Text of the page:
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Marital property: How prenuptial agreements help identify it

Chances are, there are couples currently married in Washington who will later divorce. Not all marriages end this way, of course, but statistics show that many do not last a lifetime. One of the most commonly addressed issues in divorce is marital property, specifically, who owns what and who gets what when after the divorce.

Each state generally has laws governing property division in divorce.  At least nine states have community property laws, wherein all property is considered equally owned by both spouses and, therefore, has to be divided equally in divorce. It is always best to seek information regarding laws in a particular state before proceeding to divorce court.

One of the ways many couples side-step such constrictions is to sign prenuptial agreements before their weddings take place. This type of contract is highly customizable and allows a soon-to-be spouse to stake an ownership claim on specific property or assets, which would then be protected from division should someone later file for divorce. The home itself is typically one of the largest assets included in a divorce settlement; thus, if a person already owns the home intended to be the marital residence, instructions can be written into a prenuptial agreement stating that sole ownership is being retained.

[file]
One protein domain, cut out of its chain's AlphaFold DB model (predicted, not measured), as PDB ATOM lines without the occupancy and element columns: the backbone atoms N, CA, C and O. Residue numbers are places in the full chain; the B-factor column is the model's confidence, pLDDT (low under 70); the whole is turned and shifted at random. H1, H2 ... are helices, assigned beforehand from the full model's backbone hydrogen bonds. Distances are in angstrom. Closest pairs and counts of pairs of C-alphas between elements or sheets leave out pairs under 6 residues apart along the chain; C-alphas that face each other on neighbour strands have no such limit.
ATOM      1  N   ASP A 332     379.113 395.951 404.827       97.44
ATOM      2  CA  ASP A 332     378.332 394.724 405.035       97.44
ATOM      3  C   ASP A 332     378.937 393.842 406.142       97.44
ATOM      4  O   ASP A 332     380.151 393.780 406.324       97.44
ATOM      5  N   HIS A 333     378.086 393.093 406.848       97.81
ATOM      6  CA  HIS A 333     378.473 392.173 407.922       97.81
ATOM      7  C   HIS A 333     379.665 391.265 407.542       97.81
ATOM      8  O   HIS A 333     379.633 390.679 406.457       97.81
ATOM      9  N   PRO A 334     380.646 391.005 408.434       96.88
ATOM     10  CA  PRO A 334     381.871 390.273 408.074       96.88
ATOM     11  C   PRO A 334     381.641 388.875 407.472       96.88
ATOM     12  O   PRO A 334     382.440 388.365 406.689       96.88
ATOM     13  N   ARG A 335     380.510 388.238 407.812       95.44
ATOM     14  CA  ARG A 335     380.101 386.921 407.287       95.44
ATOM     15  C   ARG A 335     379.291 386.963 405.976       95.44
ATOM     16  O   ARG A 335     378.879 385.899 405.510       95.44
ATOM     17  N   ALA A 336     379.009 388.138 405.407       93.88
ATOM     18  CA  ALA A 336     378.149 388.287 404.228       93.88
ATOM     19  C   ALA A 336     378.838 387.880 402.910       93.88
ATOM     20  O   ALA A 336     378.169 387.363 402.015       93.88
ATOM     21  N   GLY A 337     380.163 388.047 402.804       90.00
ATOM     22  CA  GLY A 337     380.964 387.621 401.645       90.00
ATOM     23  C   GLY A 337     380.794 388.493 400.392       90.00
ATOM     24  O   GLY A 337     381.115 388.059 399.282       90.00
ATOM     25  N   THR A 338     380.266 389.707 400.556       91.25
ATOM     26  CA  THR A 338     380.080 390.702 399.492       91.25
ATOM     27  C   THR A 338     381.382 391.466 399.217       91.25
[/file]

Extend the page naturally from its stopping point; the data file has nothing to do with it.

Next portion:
Going through a divorce is seldom easy, and issues regarding marital property and division of assets often become highly emotionally charged on both sides. Many couples in Washington have found that prenuptial agreements have helped them avoid circumstances that may have otherwise been quite stressful. An experienced family law attorney is able to guide someone through the entire process of formulating a solid prenuptial plan.

Source: FindLaw, "What Can and Cannot be Included in Prenuptial Agreements", Accessed on Nov. 3, 2016

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